hearing on out-of-court identifications. The question for the Court is when and how this hearing should be conducted.
The defendant requests a pre-trial hearing on the admissibility of the testimony of identifying witnesses. The government, citing issues of security, requests a bifurcated hearing, the first part occurring prior to the start of the trial, the second part prior to the testimony of each identifying witness.
The government asserts that the security concerns pertaining to this defendant and the witnesses against him would make it extremely risky to hold hearings on out-of-court identifications prior to trial. The government instead proposes a bifurcated process, in which an initial hearing is held prior to trial and a second hearing, if necessary, is held prior to each witness' testimony.
The first portion of the bifurcated hearing would be an opportunity for the defendant to prove that the out-of-court identification procedures were impermissibly suggestive. The defendant bears the initial burden of proving the impermissibility of the out-of-court identification procedures. See United States v. Jakobetz, 955 F.2d 786, 802-03 (2d Cir.), cert. denied, 121 L. Ed. 2d 63, 113 S. Ct. 104 (1992). Only if the Court determines that the procedures used for the out-of-court identifications were not impermissibly suggestive, does the Court undertake further analysis of the admissibility of the identifications.
The second step in the analysis, and the second portion of the hearing, would determine the reliability of each witness' identification. The factors to be considered in this step of analysis, as laid out by the Supreme Court in Manson v. Brathwaite, 432 U.S. 98, 114, 53 L. Ed. 2d 140, 97 S. Ct. 2243 (1977), go to the individual witness's knowledge and certainty in the process of identifying the defendant.
The witnesses whose testimony would be the subject of a Wade hearing are inmates in various federal facilities. The security risks inherent in bringing the witnesses in for a hearing prior to the trial and again for testimony during trial are substantial. The bifurcation of the Wade hearing would allow the first step of the analysis, that is whether or not the procedures were permissible, to proceed without bringing in the witnesses. Only if the procedures were permissible would the witnesses be called to testify in a second hearing to determine the admissibility of their statements.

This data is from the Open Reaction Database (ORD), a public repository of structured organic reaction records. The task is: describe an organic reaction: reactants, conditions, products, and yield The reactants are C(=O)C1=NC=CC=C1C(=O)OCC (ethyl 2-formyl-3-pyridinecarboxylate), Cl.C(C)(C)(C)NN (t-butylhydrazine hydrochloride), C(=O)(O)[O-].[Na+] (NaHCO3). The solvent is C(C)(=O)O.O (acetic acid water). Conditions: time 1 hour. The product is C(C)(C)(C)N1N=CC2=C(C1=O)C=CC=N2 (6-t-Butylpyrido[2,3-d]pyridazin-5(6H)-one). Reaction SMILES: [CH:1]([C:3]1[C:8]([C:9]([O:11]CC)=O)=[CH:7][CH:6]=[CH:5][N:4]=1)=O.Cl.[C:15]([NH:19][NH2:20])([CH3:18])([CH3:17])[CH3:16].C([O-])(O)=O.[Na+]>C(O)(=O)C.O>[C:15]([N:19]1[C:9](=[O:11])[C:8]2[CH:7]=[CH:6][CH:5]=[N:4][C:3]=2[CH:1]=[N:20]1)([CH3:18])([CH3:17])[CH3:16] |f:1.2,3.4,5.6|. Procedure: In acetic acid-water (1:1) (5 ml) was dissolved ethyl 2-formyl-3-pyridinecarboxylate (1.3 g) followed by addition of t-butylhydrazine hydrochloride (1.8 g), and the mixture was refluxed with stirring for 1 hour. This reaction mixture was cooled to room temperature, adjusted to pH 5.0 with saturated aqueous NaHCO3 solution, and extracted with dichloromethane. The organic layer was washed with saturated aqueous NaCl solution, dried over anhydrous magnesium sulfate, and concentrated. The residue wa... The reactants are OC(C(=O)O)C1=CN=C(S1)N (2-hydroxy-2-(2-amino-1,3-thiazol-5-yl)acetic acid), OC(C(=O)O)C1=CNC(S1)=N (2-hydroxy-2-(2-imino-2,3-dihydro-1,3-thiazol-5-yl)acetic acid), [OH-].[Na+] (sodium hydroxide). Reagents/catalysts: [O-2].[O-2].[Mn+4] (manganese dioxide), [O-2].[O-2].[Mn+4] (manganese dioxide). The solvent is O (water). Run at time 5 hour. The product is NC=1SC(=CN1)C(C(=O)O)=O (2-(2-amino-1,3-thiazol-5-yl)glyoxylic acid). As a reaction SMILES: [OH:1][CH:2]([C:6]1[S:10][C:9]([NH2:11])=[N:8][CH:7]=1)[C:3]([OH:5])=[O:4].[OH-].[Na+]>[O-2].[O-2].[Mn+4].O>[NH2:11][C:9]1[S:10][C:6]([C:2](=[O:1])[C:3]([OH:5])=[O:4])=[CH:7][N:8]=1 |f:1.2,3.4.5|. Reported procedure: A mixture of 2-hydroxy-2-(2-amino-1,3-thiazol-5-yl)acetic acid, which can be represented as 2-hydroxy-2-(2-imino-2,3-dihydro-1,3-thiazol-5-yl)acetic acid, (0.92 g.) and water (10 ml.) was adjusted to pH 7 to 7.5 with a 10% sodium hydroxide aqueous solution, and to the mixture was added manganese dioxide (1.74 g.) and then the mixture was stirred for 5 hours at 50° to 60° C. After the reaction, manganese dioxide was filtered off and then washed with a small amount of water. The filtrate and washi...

For issues of security and the related issues of expense, the defendant's motion is denied, and a bifurcated hearing will be held. The first part of the hearing will be held in advance of trial, the second part, if necessary, will be held prior to the proposed testimony of each witness.
MOTION FOR AN ANONYMOUS AND PARTIALLY SEQUESTERED JURY
The government seeks an anonymous and partially sequestered jury because the defendant is dangerous and Participated in such terrorist acts as bombing a civilian airliner. The defendant opposes such request, arguing that such measures would erode the defendant's presumption of innocence at trial.
It is settled that the Courts have a recognized duty to take whatever steps are necessary to protect juries from improper interference and to ensure an impartial verdict. United States v. Borelli, 336 F.2d 376, 392 (2d Cir. 1964), cert. denied sub nom Cinquegrano v. United States, 379 U.S. 960, 13 L. Ed. 2d 555, 85 S. Ct. 647 (1965). Anonymous juries are often necessary to protect the integrity of trials and to ensure an impartial jury. United States v. Persico, 832 F.2d 705 (2d Cir. 1987), cert. denied, 486 U.S. 1022 (1988); United States v. Tutino, 883 F.2d 1125 (2d Cir. 1989), cert. denied, 493 U.S. 1081, 107 L. Ed. 2d 1044, 110 S. Ct. 1139 (1990)
A federal court may empanel an anonymous and sequestered jury under certain circumstances. The Court must consider, first, whether the defendant is dangerous based upon his history and the charges against him, United States v. Barnes, 604 F.2d 121, 141, (2d Cir. 1979), cert. denied, 446 U.S. 907, 64 L. Ed. 2d 260, 100 S. Ct. 1833 (1980), and second, whether the defendant has the means to, or has previously attempted to, interfere with or cause interference with the jury. See United States v. Thomas, 757 F.2d 1359, 1365 (2d Cir.) cert. denied sub nom Fisher v. United States, 474 U.S. 819, 88 L. Ed. 2d 54, 106 S. Ct. 66, 106 S. Ct. 67 (1985).